Tragedy Girls

From Wikipedia, the free encyclopedia
Jump to navigation Jump to search
Tragedy Girls
Tragedy Girls poster.jpg
Theatrical release poster
Directed byTyler MacIntyre
Produced byAnthony Holt
Armen Aghaeian
Edward Mokhtarian
Cameron Van Hoy
Tara Ansley
Craig Robinson
Screenplay byChris Lee Hill
Tyler MacIntyre
StarringAlexandra Shipp
Brianna Hildebrand
Josh Hutcherson
Craig Robinson
Kevin Durand
Jack Quaid
Music byRuss Howard III
CinematographyPawel Pogorzelski
Edited byMartin Pensa
Production
company
It's The Comeback Kids
New Artist Pictures
Distributed byGunpowder & Sky
Release date
  • March 12, 2017 (2017-03-12) (SXSW)
  • October 20, 2017 (2017-10-20) (United States)
Running time
98 minutes[1]
CountryUnited States
LanguageEnglish

Tragedy Girls is a 2017 American comedy horror film directed by Tyler MacIntyre, written by Chris Lee Hill and Tyler MacIntyre, and starring Alexandra Shipp, Brianna Hildebrand, Josh Hutcherson, Craig Robinson, Kevin Durand and Jack Quaid. It was released on October 20, 2017, by Gunpowder & Sky.

Plot[edit]

High school seniors McKayla Hooper and Sadie Cunningham live in the Midwestern town of Rosedale and run a true crime blog called Tragedy Girls. They are willing to do anything to get more followers. They use their friend Craig as bait to capture serial killer Lowell Orson Lehmann and ask him to aid them, but he refuses. The two decide to keep him captive, commit murders themselves, and use him as a fall guy. The next day, Craig is presumed to have run away. McKayla, Sadie, and their friend Jordan attempt to convince Rosedale that there is a serial killer running loose, but they only earn the ire of Jordan's father, Sheriff Welch. When McKayla's ex-boyfriend Toby amasses more followers on Twitter than them, McKayla and Sadie kill him. His death is ruled an accident, enraging the two girls. They next kill cheerleading captain Syl and cut her body into pieces in order to ensure that her death is ruled a homicide.

At Syl's memorial service, local firefighter Big Al vows to catch the killer. Meanwhile, Lehmann attempts to turn McKayla against Sadie by convincing her that Sadie will use her to do the dirty work and take all of the credit. The girls plot to poison Big Al while he works out at the gym. Big Al fights back but the two narrowly manage to stab him and decapitate him with a bench press. Afterwards, Jordan arrives and reveals he has stolen the case files from his father.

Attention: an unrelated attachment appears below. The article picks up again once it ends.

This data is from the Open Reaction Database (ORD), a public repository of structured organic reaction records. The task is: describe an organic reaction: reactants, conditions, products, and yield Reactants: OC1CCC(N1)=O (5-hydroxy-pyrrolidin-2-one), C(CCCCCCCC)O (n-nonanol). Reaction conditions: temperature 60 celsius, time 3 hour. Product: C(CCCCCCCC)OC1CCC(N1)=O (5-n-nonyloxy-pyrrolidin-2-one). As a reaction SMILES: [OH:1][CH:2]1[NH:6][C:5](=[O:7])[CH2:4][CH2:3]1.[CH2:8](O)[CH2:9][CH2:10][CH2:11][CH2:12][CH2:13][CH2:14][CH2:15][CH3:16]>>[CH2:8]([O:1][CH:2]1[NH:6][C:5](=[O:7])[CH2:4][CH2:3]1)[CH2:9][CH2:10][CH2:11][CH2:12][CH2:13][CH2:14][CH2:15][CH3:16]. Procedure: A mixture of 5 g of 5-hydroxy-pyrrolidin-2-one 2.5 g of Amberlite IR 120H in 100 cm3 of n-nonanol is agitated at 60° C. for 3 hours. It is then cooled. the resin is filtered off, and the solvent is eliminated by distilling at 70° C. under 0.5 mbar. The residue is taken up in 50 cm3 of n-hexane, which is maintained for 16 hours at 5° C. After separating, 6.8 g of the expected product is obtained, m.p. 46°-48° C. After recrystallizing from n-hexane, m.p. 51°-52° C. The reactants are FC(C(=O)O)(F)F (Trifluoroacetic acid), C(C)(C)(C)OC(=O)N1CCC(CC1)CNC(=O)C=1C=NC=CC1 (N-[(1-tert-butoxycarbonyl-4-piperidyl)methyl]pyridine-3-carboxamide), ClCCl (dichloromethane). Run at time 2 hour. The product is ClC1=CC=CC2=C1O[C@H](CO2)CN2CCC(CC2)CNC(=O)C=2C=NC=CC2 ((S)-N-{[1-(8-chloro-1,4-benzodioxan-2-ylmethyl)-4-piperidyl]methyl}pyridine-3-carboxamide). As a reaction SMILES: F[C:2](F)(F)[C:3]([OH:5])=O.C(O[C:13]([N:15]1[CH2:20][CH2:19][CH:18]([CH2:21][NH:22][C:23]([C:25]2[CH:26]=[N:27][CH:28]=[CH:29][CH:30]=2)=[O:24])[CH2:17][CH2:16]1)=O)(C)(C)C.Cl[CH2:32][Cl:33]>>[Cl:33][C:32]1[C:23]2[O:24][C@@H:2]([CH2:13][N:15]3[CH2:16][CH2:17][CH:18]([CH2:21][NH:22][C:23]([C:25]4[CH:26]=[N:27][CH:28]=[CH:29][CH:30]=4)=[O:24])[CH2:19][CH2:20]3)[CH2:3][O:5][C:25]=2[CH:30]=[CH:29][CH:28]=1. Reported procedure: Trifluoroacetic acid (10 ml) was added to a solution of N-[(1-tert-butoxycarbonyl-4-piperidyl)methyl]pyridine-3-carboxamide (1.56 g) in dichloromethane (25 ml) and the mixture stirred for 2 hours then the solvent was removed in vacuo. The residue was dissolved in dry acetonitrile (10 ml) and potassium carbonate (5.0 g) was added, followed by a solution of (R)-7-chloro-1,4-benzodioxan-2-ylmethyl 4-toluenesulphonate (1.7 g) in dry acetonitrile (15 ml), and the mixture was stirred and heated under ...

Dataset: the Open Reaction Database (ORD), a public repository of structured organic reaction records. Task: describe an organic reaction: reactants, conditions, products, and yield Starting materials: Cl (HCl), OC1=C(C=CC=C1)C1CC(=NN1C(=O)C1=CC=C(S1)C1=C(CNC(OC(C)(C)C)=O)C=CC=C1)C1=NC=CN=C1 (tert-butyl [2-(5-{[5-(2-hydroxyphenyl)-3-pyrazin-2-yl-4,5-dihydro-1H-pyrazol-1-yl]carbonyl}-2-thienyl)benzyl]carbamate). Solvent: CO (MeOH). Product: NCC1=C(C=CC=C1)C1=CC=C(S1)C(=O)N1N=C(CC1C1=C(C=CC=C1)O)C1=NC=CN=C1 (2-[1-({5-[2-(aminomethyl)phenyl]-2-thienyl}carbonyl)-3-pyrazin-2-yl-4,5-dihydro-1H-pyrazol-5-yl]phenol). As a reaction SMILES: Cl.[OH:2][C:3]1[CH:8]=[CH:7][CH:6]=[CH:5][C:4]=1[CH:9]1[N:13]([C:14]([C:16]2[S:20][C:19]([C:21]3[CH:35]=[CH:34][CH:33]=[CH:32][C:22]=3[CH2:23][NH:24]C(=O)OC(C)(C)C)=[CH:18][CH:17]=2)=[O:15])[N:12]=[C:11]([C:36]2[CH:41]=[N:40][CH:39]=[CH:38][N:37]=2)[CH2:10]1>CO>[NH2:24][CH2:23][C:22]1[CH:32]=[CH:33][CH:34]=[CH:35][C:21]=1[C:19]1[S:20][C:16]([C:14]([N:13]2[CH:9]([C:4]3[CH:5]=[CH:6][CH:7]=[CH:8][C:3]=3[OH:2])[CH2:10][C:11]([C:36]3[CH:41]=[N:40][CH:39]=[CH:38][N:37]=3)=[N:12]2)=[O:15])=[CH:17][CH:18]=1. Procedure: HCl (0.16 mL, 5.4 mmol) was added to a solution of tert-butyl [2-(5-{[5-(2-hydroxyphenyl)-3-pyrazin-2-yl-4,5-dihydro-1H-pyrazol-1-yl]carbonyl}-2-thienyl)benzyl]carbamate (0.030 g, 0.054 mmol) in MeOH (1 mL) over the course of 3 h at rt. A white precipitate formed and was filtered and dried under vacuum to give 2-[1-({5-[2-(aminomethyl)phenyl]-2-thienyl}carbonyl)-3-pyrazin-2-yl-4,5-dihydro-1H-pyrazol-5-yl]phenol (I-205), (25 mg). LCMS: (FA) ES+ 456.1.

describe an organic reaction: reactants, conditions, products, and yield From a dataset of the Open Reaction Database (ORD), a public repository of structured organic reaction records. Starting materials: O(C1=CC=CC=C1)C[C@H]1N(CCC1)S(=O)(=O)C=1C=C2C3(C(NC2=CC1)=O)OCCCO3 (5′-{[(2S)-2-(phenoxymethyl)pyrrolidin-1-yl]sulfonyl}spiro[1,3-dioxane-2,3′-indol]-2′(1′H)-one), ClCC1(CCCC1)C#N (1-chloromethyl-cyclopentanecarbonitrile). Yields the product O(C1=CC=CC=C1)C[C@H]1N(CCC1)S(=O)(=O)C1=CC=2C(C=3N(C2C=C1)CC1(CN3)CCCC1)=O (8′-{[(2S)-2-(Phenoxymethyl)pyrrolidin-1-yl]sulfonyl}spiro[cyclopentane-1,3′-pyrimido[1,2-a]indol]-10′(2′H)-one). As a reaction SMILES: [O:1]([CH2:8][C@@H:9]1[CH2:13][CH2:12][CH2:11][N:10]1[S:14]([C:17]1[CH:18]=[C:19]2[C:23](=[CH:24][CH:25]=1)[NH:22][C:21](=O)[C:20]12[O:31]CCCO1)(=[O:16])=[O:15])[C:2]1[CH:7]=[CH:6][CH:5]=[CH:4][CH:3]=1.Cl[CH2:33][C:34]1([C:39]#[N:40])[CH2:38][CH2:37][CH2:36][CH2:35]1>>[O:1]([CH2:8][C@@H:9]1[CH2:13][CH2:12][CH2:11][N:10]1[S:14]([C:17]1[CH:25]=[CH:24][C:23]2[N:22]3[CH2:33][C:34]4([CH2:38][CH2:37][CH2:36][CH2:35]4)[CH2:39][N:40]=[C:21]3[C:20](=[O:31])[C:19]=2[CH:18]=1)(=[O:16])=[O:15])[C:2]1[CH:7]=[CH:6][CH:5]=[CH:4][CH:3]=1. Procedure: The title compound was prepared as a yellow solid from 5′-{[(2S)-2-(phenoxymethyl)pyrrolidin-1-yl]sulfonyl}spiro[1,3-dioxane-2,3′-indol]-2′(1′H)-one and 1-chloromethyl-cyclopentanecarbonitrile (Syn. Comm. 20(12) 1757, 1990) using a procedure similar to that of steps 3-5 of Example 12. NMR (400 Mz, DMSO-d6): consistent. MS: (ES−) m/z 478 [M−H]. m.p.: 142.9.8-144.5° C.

Mayor Campbell calls an emergency town meeting, and McKayla and Sadie rile the townspeople into turning against the local law enforcement by painting them as incompetent. They hold a march in defiance of the killer. However, Lehmann escapes and murders Campbell. Jordan has a falling out with McKayla and Sadie and leaves them to support his father. An enraged McKayla discovers he has stolen a phone belonging to her that has videos of their murders, and goads Sadie into heading to his house to kill him. Jordan reveals that he broke into the school and stole McKayla's psych profile; he suspects her of being the killer. They are interrupted when Lehmann breaks into the Welch residence and brutally stabs Jordan. McKayla awakens the sleeping Welch by breaking his window, and he drives Lehmann off before saving Jordan. Sadie takes the opportunity to destroy McKayla's stolen phone.

Two weeks later, Sadie is publicly honored by Welch, and she does not acknowledge McKayla in her speech. The two have a falling out. Prom arrives, and Sadie goes with Jordan as her date while McKayla teams up with Lehmann. After killing their teacher, McKayla confronts Sadie. Unaware that Jordan is listening, she recounts how they murdered Jordan's mother as children. Jordan attempts to flee with Sadie to safety, but they are cornered by Lehmann and McKayla. Lehmann attempts to attack Sadie, but is stopped by McKayla. He turns on her, and McKayla pulls out a gun and shoots Lehmann dead. The girls reconcile, hang Jordan, and burn the prom down, killing 124 students. In the aftermath, Lehmann takes the fall for the murders. A grieving Welch resigns as sheriff to focus on charity work, while McKayla and Sadie head off to college to start a new chapter in their lives.

Cast[edit]

Release[edit]

Tragedy Girls premiered at South by Southwest on March 12, 2017.[2][1] On July 31, 2017, Gunpowder & Sky acquired distribution rights to the film.[3] The film was released on October 20, 2017, by Gunpowder & Sky.[4]

Reception[edit]

The film has received positive reviews. On review aggregator Rotten Tomatoes, the film has an approval rating of 80% based on 55 reviews, with an average rating of 6.9/10. The website's critical consensus states: "Tragedy Girls injects familiar teen tropes with just enough up-to-the-minute commentary — and pitch-black humor — to work as an irreverently entertaining diversion."[5]

References[edit]

  1. ^ a b Barker, Andrew (March 17, 2017). "'Tragedy Girls' Review: Horror-comedy from Tyler MacIntyre". Variety. Retrieved July 1, 2017.
  2. ^ Collis, Clark (March 8, 2017). "Tragedy Girls exclusive clip: Craig Robinson has a prowler problem". Entertainment Weekly. Retrieved July 1, 2017.
  3. ^ McNary, Dave (July 31, 2017). "'Tragedy Girls' Release Date Set Alexandra Shipp, Brianna Hildebrand". Variety. Retrieved September 22, 2017.
  4. ^ Lawrence, Derek (September 13, 2017). "Tragedy Girls trailer: Social media obsession turns deadly". Entertainment Weekly. Retrieved September 22, 2017.
  5. ^ "Tragedy Girls (2017)". Rotten Tomatoes. Retrieved July 19, 2018.

External links[edit]